Not to be confused with home insurance—which covers damage and loss to a homeowner’s property—mortgage default insurance protects the lender against default (meaning you are unable to make your payments). This type of insurance is sometimes referred to as Canada Mortgage and Housing Corporation (CMHC) insurance, named after the country’s public mortgage insurance provider, although it can also be provided through Sagen and Canada Guaranty.
A mortgage insurance calculator tells you how much your premiums will be, based on your down payment and purchase price. Often, this information can also be found using a mortgage payment calculator, which should include the insurance premium as part of your regular mortgage payment.
See the MoneySense mortgage insurance calculator.
A mortgage refinance refers to a process through which the terms of a mortgage contract are renegotiated with the lender. When you refinance your mortgage, you are breaking your current contract (which often comes with paying a financial penalty) in order to obtain a new one, either with your current lender or a new one.
Different elements of a mortgage contract can be renegotiated at this time, including the interest rate on the mortgage, the mortgage balance (if you wish to borrow more money by accessing equity in your home) and the mortgage type (for example, switching from a closed to an open mortgage).
A mortgage refinance calculator can provide you with many different pieces of information. It will estimate the penalties you’ll pay to break your mortgage, calculate your new mortgage payment and ultimately help you determine if you can save money by refinancing.
See the MoneySense mortgage refinance calculator.
In Canada, it’s common to repay a mortgage over several years (or even decades). In fact, 25 years is the most popular amortization period for Canadians. This means most borrowers will renew their mortgage contracts several times, at the end of their mortgage term, before paying the loan off in full.
When your mortgage term is close to its end date, you should receive an offer to renew it from your existing lender. Whether you choose to stick with your current provider or pick a new one, this is a great opportunity to crunch the numbers using a mortgage renewal calculator. This tool is essentially a simplified version of a mortgage payment calculator that shows you how the interest rate on your renewal offer will impact your monthly payments.
See the MoneySense mortgage renewal calculator.
While a mortgage calculator is an excellent starting point in your home buying journey, it won’t replace the expertise and experience of professionals, who are equipped to handle the nuances of your financial situation. When you’re ready to move forward with buying a home, it’s essential to consult a mortgage broker or financial planner. These professionals can point out any caveats or oversights in your planning process and suggest the best options for you.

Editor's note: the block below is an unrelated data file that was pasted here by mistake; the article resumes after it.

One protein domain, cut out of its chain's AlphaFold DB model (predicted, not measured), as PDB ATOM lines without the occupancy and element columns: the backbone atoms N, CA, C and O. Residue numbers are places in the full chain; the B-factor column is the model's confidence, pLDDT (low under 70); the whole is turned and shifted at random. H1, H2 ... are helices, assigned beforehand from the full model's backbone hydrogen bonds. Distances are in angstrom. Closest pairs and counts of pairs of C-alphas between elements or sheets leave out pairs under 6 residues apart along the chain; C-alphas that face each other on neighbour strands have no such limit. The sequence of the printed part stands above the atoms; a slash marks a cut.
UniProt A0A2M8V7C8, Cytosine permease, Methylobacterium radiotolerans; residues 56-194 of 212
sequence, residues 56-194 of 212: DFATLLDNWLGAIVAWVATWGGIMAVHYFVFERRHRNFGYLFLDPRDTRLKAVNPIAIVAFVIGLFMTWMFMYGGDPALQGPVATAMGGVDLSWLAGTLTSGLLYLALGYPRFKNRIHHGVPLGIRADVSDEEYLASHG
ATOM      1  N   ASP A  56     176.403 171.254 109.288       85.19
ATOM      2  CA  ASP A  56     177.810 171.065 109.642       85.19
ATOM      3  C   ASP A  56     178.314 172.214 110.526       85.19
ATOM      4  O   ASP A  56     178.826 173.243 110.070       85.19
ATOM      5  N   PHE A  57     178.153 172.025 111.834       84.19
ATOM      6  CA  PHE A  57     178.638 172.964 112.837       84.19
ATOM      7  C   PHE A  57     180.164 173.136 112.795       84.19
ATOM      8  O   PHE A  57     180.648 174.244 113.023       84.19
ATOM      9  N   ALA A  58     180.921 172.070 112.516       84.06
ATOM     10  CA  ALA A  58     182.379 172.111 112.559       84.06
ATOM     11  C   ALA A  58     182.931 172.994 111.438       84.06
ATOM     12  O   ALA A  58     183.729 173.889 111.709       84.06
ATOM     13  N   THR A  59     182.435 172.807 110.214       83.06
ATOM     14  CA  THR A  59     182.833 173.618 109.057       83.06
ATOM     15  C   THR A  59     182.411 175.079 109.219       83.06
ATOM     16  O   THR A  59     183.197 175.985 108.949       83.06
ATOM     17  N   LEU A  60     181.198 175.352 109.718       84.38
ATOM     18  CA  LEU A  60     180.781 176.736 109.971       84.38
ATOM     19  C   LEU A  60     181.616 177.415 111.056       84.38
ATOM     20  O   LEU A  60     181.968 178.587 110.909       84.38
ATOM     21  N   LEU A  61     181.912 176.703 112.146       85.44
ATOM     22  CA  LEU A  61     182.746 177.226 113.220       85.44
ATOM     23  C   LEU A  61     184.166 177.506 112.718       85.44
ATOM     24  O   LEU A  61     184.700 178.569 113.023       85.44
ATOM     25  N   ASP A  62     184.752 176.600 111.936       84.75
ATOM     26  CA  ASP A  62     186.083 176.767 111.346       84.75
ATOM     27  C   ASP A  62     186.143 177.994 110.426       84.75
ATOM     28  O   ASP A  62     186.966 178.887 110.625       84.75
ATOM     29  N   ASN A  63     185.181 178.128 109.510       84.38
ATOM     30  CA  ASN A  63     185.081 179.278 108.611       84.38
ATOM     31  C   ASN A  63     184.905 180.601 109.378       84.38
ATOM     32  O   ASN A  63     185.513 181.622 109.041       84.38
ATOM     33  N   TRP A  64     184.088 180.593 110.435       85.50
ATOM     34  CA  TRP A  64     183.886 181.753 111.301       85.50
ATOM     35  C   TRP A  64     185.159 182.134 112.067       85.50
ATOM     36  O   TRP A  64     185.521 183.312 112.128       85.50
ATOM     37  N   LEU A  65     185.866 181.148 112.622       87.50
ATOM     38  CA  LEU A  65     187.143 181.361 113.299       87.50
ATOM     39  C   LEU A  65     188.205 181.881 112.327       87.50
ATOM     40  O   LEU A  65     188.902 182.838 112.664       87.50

This article was originally published on Jan. 20, 2022. It was updated on March 18, 2022.
Share this article Share on Facebook Share on Twitter Share on Linkedin Share on Reddit Share on Email
Your email address will not be published.
document.getElementById( “ak_js” ).setAttribute( “value”, ( new Date() ).getTime() );
The worst start for markets since 1962, rate-hike fears,…
Home insurance may seem like just another bill to…
Ask a Planner
What to consider before selling your home or getting…
Use a land transfer tax calculator to determine how…
With so many options, finding the best mortgage rate…
Joan and her partner own the condo her son…
Buying your first home in B.C. requires careful planning…
There are tax, estate and other implications when inheriting…
The FTHBI promises to help make real estate more…
Use this tool to figure out if you can…
MoneySense is a digital magazine and financial media website, featuring content produced by journalists and qualified financial professionals. MoneySense is owned by Ratehub Inc., but remains editorially independent. While our goal is to provide accurate and up-to-date financial content, we encourage readers to practice critical thinking and cross-reference information with their own sources—especially before making any financial decisions. While our editorial team does its best to ensure accuracy, details change and mistakes happen. If you read something you feel is incorrect or misleading, we would love to hear from you. MoneySense is not responsible for content on external sites that we may link to in articles. MoneySense aims to be transparent when we receive compensation for advertisements and links on our site (read our full advertising disclosure for more details). The content provided on our site is for information only; it is not meant to be relied on or used in lieu of advice from a professional. Advertisers/partners are not responsible for and do not influence any of the editorial content appearing on MoneySense.ca. Our Advertisers/partners are also not responsible for the accuracy of the information on our site. Be sure to review the provider’s terms and conditions for all products and services displayed on MoneySense.ca. Product information and details vary for Quebec. For complete and current information on any product, please visit the provider’s website.
© 2002-2022 Ratehub Inc. All rights reserved
© 2002-2022 Ratehub Inc. All rights reserved